by hornplayer, Thu May 08, 2008 at 04:44:18 PM EDT
Today was kind of a big day for me. I got what was a pretty big phone call, a first for me. In fact, the Hillary Clinton campaign called me on my phone today. (Yeah, nothing really Earth-shattering, but it is what it is and it made my day.)
I've accepted an internship with the Hillary campaign in South Dakota to help close out the primary season as strongly as HRC possibly can. I'm not headed out just yet--May 17 is my departure--but I'm really extremely excited.
I grew up in Michigan, and now live in Florida, but my father's side of the family lives in South Dakota. In fact, my great-great-grandfather settled a little town there called Platte. There's about 1,600 people or so in that town.
I'm committing three weeks of my life, full-time, to helping Hillary win the nomination. Obama supporters have not stopped shouting us down, they have not stopped claiming victory, they have not stopped driving a wedge through the Democratic Party that will surrender huge swathes of the electorate to John McCain. Hillary has just doubled down with $6 million dollars. This thing is not done.
I know it might be getting a little tired to some, but this is what I believe. Hillary won't quit on us, we can't quit on her, and she needs us more than ever before now. This is not over, this is a game of psychology, and although the clock does run low, the Superdelegates ignore the trajectory and the momentum of this race at their peril. There is a lot to accomplish and only a little time to do it. We need all hands on deck to head for the White House.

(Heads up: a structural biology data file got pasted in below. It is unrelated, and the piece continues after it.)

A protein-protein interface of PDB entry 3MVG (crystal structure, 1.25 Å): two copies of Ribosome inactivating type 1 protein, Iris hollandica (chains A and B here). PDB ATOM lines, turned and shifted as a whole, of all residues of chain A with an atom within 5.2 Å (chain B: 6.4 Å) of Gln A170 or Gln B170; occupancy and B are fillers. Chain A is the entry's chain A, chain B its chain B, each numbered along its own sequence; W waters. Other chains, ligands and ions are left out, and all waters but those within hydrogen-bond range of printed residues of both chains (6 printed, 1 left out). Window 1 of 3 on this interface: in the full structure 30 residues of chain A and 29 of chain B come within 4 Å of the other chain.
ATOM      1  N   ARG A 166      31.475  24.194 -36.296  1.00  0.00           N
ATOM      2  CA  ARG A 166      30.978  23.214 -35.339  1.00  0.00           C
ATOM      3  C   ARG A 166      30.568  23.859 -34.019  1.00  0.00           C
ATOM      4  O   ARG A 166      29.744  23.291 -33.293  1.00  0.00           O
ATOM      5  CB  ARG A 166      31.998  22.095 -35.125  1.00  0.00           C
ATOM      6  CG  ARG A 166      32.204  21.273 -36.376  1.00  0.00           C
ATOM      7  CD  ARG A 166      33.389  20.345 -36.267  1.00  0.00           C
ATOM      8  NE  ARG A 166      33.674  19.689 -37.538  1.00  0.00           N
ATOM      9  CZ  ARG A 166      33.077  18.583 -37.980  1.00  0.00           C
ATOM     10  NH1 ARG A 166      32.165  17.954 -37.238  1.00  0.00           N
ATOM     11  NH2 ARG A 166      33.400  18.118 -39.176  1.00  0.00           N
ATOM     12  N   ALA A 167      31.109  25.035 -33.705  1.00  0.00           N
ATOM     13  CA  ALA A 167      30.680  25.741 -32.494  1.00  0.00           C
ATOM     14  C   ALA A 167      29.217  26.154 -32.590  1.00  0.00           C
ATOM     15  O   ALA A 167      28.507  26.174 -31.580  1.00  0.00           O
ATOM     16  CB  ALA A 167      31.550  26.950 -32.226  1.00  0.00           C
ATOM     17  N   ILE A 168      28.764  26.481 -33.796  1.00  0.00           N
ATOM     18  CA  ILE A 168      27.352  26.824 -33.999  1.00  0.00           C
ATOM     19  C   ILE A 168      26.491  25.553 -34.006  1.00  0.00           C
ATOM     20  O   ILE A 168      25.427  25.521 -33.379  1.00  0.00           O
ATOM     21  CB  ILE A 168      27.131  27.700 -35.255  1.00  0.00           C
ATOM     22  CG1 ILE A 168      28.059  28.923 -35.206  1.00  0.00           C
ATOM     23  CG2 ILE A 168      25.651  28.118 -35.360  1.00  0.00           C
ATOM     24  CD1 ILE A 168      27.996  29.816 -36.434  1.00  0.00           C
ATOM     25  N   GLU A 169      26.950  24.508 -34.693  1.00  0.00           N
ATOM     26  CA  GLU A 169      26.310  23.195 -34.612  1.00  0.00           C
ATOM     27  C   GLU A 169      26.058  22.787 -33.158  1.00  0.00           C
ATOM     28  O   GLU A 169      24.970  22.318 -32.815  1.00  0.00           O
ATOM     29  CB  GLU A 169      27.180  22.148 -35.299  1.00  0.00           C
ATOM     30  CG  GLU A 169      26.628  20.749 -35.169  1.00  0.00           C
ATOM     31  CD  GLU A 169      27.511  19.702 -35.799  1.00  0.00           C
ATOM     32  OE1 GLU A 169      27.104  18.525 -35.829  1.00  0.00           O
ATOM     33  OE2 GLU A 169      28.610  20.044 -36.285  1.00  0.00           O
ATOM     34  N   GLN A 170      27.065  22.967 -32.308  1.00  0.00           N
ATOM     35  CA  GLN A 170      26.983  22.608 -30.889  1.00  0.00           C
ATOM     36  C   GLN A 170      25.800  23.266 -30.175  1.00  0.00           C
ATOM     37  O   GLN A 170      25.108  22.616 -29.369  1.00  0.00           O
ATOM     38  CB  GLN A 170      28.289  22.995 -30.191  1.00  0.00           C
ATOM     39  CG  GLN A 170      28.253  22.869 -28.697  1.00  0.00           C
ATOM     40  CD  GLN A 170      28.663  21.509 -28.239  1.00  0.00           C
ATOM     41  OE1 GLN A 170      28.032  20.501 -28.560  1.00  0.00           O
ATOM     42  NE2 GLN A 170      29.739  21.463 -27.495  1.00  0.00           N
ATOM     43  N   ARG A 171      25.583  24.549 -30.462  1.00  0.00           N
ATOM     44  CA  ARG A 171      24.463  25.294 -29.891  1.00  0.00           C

by hornplayer, Thu May 08, 2008 at 01:49:48 AM EDT
Ladies and Gentlemen, we have indeed moved one step closer to having a nominee. On May 6th, Hillary Clinton had a "bad night," according to the punditocracy. Although the margins of a 2% win in Indiana and a 14% loss in North Carolina were less than many polling organizations such as SUSA had pegged these contests at, Hillary outperformed the expectations set for her fresh off of her huge victory in Pennsylvania. It is important that, moving forward, we do not lose perspective of what has been happening in this race lately. The momentum is and has been moving towards Hillary Clinton, and West Virginia has demonstrated, resoundingly, that it is still in her corner.
We all have been hearing since March about how "the math" isn't good for Senator Clinton. That still hasn't changed. Yet what is important to remember, and I believe this will also be on the minds of the Superdelegates, is that much of this math dates far, far backwards in time. Since Pennsylvania, the tide has been turning, and although May 6th wasn't the super-duper high note we might've necessarily been hoping for, May 13th once again proved that Hillary Clinton remains the candidate best suited to win critical swing states in November and stay strong in blue states a Democrat needs anchored in order to be competitive. Barack Obama is still unable to win white, working-class votes, and huge portions of this demographic say they will vote for John McCain if Barack Obama is the nominee.